LONDON/SYDNEY (Reuters) - Ratings agency Moody's changed its outlook for Barclays's standalone bank financial strength rating to negative from stable, citing the resignations of senior executives including Chief Executive Bob Diamond in the wake of an interest rate-rigging scandal.
Moody's said on Thursday the downgrade reflected concerns that the departures and the consequent uncertainty surrounding the bank's direction would be negative for bondholders.
The ratings agency said shareholder and political pressure on Barclays could lead to pressure on the bank to shift its business model away from investment banking and to reform perceived failures in its business culture.
"Although this could have potentially positive implications over the longer term, the uncertainty surrounding such a change in direction is credit-negative in the short term," Moody's said in a statement.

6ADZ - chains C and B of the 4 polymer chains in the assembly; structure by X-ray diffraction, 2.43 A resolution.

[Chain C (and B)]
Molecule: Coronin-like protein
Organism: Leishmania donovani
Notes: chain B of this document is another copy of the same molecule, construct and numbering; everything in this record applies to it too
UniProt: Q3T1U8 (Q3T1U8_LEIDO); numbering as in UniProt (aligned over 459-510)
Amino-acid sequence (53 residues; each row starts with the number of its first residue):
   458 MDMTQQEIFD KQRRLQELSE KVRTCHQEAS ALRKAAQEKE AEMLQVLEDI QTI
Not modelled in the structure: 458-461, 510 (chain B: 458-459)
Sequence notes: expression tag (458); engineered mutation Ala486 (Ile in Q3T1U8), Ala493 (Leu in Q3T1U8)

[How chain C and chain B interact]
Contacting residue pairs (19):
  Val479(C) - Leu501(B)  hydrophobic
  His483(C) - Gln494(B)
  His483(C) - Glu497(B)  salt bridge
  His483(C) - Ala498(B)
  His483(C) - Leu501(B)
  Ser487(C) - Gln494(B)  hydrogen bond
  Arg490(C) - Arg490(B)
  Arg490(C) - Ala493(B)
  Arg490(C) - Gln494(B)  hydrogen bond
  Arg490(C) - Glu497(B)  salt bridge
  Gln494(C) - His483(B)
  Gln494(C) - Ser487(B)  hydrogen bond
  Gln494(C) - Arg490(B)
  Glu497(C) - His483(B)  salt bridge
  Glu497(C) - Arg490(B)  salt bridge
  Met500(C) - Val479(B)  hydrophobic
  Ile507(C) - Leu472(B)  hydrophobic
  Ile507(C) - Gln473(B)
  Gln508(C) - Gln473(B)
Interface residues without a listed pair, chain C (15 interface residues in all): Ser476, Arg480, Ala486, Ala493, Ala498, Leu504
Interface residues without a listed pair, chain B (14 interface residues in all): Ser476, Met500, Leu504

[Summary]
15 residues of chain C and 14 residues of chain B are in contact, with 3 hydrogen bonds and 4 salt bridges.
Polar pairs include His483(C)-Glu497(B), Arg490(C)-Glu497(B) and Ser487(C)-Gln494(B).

Barclays announced Diamond's resignation on Tuesday and his departure was followed hours later by that of Chief Operating Officer Jerry del Missier. Chairman Marcus Agius has also announced his intention to leave once successors are found.
Moody's said Barclays could struggle to find a suitable candidate to step into Diamond's shoes.
"The bank could be challenged to replace the three senior staff and in particular find a new CEO who not only has a sufficient understanding of the investment banking business to run Barclays, but also has the credibility and ability to swiftly address the weaknesses that the Libor incident revealed and stakeholders' perceptions of the investment bank," it said.
Moody's cut its outlook on Barclays' C-/baa2 standalone bank financial strength rating (BFSR) to negative from stable. The C-/ baa2 standalone BFSR as well as the A2 long-term and Prime-1 short-term debt ratings remain unchanged.
Shares in Barclays were up 0.3 percent to 166.63 pence at 4.07 a.m. EDT.
(Reporting by Matt Scuffham and Wayne Cole; Editing by David Holmes)
(This story has been corrected to show the change referred to Barclays standalone rating and not debt rating)